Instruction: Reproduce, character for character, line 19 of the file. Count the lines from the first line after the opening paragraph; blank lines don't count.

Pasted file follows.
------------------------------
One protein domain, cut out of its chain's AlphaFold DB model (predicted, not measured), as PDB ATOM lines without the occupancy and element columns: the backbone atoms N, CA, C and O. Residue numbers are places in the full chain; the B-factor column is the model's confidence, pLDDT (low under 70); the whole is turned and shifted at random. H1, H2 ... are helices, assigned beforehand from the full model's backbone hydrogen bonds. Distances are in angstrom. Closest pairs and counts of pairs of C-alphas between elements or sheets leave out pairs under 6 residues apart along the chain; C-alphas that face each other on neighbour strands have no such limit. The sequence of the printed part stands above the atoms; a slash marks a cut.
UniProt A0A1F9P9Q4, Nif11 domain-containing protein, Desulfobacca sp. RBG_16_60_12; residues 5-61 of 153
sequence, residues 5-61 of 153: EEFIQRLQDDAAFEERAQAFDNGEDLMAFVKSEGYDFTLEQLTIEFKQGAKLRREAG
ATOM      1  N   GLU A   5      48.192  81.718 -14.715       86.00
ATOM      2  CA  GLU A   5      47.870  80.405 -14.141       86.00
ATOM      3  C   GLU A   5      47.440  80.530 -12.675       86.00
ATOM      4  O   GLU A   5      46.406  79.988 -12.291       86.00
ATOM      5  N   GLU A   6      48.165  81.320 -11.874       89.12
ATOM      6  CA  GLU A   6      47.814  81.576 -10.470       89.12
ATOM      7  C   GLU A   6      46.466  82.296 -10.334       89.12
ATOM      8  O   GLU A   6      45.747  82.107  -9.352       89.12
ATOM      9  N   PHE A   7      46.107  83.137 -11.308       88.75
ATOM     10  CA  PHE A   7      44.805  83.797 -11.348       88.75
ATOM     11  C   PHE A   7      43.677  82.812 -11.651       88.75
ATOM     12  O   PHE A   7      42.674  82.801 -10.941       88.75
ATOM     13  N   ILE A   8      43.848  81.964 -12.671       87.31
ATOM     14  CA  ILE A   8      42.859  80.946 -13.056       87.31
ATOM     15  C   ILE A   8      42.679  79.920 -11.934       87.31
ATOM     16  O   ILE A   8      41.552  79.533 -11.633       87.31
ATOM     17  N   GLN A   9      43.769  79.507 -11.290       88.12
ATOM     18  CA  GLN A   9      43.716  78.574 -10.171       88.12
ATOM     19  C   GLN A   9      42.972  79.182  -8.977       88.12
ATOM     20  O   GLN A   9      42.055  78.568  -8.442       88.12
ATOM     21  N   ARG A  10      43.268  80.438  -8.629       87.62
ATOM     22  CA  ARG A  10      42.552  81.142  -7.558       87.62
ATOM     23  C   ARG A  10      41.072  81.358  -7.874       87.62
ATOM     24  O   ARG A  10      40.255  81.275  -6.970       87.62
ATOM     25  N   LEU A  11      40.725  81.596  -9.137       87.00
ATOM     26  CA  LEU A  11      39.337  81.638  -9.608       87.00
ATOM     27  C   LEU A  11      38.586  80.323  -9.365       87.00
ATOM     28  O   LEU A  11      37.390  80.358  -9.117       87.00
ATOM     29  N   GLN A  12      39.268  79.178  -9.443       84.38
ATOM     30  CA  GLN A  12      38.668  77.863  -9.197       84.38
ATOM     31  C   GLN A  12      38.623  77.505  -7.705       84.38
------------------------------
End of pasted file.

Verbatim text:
ATOM     17  N   GLN A   9      43.769  79.507 -11.290       88.12